|I put in a call to my amigo Julio about getting some paddling in on the Chester River, a section I had yet to do. When I heard back from him, he indicated that he had already put together a little 20 mile paddle with few other friends. Would I like to come along? You bet.|
A gentle 5 knot breeze wafted us toward the mouth of the Gunpowder River and out toward the main channel of the Chesapeake Bay. It was one of those rare days of summer on the Bay when the humidity was not so great so as to obscure the high cliffs of the far eastern shore some 15 or more miles away. We headed to the point around which we knew Pooles Island lay, just a little to the north.
As we paddled along the north shore of the Gunpowder, we could hear and feel the loud retort of large artillery firing on the test range. This shore is part of the Army's Aberdeen Ordinance testing facility. The entire shore is marked with large signs indicating the dangerous conditions of unexploded ordinance left from previous tests as well as the live rounds being tested almost daily. As we proceeded, we saw the area being actively patrolled by the grey hulled range boat with the characteristic slanted stripe characteristic of the coast guard and military marine police.. Julio paddled over to make sure that our planned route was not closed this day. The only requirement was that we remain 600 yards off shore of the mainland.
The soft breeze was perfect for testing my new kayak sail - an umbrella. It pushed me along at about 1 knot. I definitely needed a bigger umbrella for these conditions.
We stopped on the outside of two small reed islands off of Rickett Point for a brief rest. The 4.5 miles from the launch had gone by quickly with the conversations of old friends catching up and new friends getting acquainted. It was only 2.5 more miles to Pooles Island!
We paddled into the glint of the morning sun to the middle of Pooles Island. The current runs strongly (for the Bay) through the passage between Pooles Island and the Bay, but seldom exceeds 2 knots.
From the islands we headed toward the middle of the western side of the island. We turned south keeping several hundred yards off shore and paddled along the edge of the island. On the south end of the island is a very large blue heron rookery. Dozens of the ultra thin tall birds congregated on the shoreline. It is common to see concentrations where you could capture a dozen within the area of a throw net. The tall trees on the end of the island have their ungainly stick nests well hidden among the verdant foliage. Unlike the osprey and eagle that nests on the dead branches of a tree, the heron builds its nests among the live branches deep within the tree. Their nest a nearly invisible from the water. but you can see the large ungainly birds flying into the foliage, grabbing a branch and walking up the limb to disappear into the foliage. The raucous RAAWWK of their call (stop annoying call) when we got too close reminded us to keep our distance and allow these birds to continue their care and feeding of the many fuzzy feathered chicks up in the nests. Each bird makes many flights across the bay to small ponds on the eastern shore where they hunt the snakes, frogs and minnows that make up their diet.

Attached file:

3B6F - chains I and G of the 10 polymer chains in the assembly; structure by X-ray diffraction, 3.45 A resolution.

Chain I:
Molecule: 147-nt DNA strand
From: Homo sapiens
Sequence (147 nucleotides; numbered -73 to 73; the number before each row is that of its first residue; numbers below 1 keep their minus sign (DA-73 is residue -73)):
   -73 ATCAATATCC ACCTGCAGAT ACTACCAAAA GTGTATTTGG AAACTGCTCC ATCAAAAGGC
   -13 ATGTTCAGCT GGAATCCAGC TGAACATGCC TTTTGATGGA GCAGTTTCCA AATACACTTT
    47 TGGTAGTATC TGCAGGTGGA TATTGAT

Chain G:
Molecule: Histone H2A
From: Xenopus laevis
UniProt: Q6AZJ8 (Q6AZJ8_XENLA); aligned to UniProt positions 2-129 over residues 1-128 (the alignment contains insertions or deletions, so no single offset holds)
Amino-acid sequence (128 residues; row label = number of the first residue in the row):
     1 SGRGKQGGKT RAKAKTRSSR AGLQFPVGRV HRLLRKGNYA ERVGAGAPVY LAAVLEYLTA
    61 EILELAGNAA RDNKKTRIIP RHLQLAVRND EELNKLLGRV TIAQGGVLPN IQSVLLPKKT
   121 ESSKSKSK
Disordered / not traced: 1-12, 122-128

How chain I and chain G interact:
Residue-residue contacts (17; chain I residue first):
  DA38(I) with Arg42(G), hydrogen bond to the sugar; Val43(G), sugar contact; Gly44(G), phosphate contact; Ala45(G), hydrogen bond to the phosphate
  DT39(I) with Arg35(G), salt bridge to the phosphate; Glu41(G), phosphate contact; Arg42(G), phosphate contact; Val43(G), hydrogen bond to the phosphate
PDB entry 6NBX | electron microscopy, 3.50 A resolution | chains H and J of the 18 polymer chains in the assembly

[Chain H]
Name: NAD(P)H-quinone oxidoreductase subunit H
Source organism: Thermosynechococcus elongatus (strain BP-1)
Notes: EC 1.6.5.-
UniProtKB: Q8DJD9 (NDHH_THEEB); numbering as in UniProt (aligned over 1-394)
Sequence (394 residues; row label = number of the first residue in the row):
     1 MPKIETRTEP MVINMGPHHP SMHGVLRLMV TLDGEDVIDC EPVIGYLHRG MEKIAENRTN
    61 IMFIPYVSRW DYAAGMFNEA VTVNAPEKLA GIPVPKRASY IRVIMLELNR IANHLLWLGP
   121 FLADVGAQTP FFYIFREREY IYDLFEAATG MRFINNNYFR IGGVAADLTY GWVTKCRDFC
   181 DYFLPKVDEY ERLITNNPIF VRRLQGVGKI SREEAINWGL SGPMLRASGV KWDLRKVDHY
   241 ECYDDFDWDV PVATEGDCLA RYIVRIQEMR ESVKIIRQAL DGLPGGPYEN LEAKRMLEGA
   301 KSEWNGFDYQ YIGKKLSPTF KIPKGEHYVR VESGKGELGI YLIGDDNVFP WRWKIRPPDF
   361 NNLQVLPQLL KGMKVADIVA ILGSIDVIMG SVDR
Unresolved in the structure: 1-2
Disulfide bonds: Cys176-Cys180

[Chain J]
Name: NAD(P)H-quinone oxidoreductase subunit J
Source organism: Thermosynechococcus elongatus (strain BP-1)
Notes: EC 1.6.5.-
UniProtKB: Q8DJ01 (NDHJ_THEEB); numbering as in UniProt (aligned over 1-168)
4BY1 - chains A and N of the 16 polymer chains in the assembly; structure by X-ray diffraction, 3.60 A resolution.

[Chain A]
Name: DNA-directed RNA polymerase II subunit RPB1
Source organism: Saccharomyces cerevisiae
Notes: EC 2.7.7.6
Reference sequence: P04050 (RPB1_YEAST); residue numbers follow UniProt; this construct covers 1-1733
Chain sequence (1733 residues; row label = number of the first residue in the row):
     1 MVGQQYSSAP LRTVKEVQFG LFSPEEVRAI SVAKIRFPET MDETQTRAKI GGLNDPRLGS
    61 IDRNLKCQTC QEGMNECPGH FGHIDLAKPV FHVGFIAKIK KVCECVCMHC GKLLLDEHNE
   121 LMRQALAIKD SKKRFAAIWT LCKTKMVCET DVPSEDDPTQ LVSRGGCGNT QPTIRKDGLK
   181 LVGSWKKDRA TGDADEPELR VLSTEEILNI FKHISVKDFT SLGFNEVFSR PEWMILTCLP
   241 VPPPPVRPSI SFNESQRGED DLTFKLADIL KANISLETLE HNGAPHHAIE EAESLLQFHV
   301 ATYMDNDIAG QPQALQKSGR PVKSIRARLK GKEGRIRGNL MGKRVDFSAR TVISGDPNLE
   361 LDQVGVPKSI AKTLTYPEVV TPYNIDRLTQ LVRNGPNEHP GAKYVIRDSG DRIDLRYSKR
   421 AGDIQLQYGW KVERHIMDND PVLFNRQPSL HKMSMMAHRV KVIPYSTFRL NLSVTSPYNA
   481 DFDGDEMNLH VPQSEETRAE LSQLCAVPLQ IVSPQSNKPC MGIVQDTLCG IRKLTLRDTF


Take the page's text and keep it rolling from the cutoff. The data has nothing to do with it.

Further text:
We rounded the south end of the island staying along the waters edge so as not to disturb the birds or trespass upon the island. It is illegal to land on this island and the entire island is sign posted for no trespassing. It is part of the military complex of Edgewood Arsenal. It was used extensively as an artillery range during World Wart II. Signs warn of unexploded ordinance. Unlike the rules for state property rights where public access below the high tide mark is allowed, Federal rules prohibit landing even at low tide or even walking around in the shallows along the shore where running into one of the long buried shells is still a possibility.
The herons flew in and out of the trees and rasped their challenges to us and the other birds from the heights of the trees.
Paddling up the east side of the island, the incredible number of nesting birds at this site became apparent, as they lined the edge of the water, causing a traffic jam on the shore. Further down the island, a lonely osprey nest was built on an abandoned signal tower. The nesting pair was clearly visible as we paddled by. Their shrill cry was easily heard from our position offshore.
We rounded the north end of the island and headed back south toward the automated white lighthouse on the northwest shore of the island. The wind had ceased altogether foiling my plan to use the umbrella to glide back south along the island. The abandoned lighthouse stood as a station for the herons who appeared to be waiting for a ship to pull in.
The wind dropped out completely and the water became mirror smooth. With few pleasure boats out on this weekday, our paddle ripples could be seen as they spread out from our wakes and soon disappear into a glassy sheen once more. I could use the umbrella for power, but the shade was nice!
We finished our trip back at Ultimate Watersports about 4:00 PM. After a rest-room break, we all went back out for more practice. The gently sloping sand beach between the bulkheads makes for the best and most protected place to practice anything that you think you may need to bail on. The bottom is fairly clean, there is a good range of water depth and the beach is good for emptying out a water loaded boat. By 5:30 PM we were ready to put an end to a great day of paddling and practice. Can't wait until next time. Now Julio, about the Chester..........
Half way back, the wind came up from behind us at about 3 knots, just the speed we were paddling so it began to get really hot in the still air. A dunking was in order. Julio did his rest scull for a good cool respite. I used the bow of his boat to get really wet while keeping the umbrella dry!
Map of pooles Island trip